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Can Mark Cuban Help You Pay Less for Prescription Drugs?

Can this guy lower drug prices?
Can this guy lower drug prices? (Photographer: Elsa/Getty Images)
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Billionaire investor Mark Cuban, the owner of the Dallas Mavericks, is pushing back on high U.S. drug prices. He’s put his name on a venture that aims to lower retail spending on generic medicines. And his novel approach just might work — if he can get consumers to cooperate.

The Mark Cuban Cost Plus Drug Company soft-launched a year ago with just one product, and has recently rolled out 99 more. Many of these are commonly prescribed generic medicines with prices just a few dollars lower than at the local pharmacy. But a handful are offered at savings of hundreds to thousands of dollars.

Cost Plus is doing this by cutting out the drug industry’s so-called middle men, the pharmacy benefit managers, and buying directly from manufacturers. It then sells the medicines at their cost plus 15%, and a $3 pharmacy fee. The site doesn’t accept insurance, so customers have to pay out of pocket.

In Cuban’s ideal world, consumers would go straight to Cost Plus for generic medicines — which in total are 90% of the drugs Americans take — passing up their insurers’ discounts at ordinary pharmacies. But will people do this in the real world?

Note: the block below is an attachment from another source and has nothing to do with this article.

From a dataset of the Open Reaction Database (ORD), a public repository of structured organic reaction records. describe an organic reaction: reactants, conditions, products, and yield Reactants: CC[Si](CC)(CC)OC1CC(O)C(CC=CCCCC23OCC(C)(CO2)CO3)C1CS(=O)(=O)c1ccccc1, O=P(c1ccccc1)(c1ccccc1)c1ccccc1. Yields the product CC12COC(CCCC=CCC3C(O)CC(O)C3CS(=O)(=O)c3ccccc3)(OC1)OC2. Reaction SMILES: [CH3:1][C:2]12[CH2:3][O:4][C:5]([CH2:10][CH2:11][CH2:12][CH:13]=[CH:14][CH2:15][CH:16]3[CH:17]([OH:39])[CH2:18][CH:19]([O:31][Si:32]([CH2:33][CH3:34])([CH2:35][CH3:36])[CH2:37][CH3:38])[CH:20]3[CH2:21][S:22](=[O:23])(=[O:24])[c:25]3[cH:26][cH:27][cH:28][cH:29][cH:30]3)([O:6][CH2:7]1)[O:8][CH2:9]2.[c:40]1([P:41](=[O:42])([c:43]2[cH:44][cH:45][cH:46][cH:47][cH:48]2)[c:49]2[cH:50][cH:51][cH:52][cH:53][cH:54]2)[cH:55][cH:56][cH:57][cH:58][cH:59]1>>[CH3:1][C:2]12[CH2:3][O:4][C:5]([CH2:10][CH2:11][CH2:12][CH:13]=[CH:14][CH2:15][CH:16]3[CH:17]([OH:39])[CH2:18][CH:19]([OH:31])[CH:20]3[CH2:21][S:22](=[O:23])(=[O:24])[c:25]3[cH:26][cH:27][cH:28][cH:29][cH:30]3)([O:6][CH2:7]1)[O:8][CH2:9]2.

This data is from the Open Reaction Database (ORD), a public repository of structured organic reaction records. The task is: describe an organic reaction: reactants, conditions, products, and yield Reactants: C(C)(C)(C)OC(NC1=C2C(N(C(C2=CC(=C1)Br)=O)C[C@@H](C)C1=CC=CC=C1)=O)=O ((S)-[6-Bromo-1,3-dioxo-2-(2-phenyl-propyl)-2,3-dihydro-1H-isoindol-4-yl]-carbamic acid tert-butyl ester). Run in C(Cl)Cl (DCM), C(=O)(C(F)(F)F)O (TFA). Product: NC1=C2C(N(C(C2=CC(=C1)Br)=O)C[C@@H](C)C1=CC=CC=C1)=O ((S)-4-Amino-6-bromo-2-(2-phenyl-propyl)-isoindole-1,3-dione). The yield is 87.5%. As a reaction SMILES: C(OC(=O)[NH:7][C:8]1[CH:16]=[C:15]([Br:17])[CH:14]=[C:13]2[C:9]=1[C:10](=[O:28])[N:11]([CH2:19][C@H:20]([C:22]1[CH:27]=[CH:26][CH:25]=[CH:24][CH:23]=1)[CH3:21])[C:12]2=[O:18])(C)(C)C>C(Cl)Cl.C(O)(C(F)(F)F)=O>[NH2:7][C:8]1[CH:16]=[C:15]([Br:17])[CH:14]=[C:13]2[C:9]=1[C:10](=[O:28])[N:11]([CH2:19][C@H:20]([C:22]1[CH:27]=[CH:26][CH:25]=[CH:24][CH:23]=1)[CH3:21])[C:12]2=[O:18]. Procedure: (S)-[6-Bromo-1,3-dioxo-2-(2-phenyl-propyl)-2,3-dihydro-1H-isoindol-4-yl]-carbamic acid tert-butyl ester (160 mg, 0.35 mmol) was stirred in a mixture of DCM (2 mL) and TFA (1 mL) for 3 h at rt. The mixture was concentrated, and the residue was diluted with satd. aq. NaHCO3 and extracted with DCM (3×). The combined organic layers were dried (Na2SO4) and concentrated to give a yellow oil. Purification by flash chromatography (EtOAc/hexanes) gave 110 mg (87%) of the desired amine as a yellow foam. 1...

Cost Plus faces a few not-so-insignificant hurdles. The first is the need to educate consumers about the program and persuade them to comparison shop. Cuban’s star power helps with publicity; already, sports and technology media have heralded the billionaire coming in to fix health care.

Getting consumers to try Cost Plus could be tougher. One problem is that the company sells only generic drugs, and only 100 of them at that, so consumers will still have to go elsewhere for all the other medicines they take. Unless the savings are substantial, it might be easier for many people to keep getting everything from their neighborhood CVS or Costco.

The company’s piecemeal approach — aimed at one corner of the drug marketplace — has been taken before by various startups that have tried to lower prices. Such programs tend to be great for savvy consumers who have the time and energy to price shop, but less helpful for the many who don’t.

The potential savings can be tricky to calculate. For anyone without insurance, buying the cheapest drug available is a no-brainer. But for the insured, there are complications, because payments to Cost Plus don’t count toward a beneficiary’s deductible. For someone with a low-deductible or no-deductible plan, the discount might not be enough to make it worthwhile.

The 45% of insured Americans enrolled in high-deductible plans could see immediate savings, says Risha Gidwani, a health economist at the RAND Corporation. But if someone faces a big bill for a health-care service — say, an MRI — she or he won’t have worked down any of the deductible through drug spending. A sizeable payment like that can be a real burden, considering that 40% of Americans say they don’t have enough money on hand to cover a $400 emergency expense.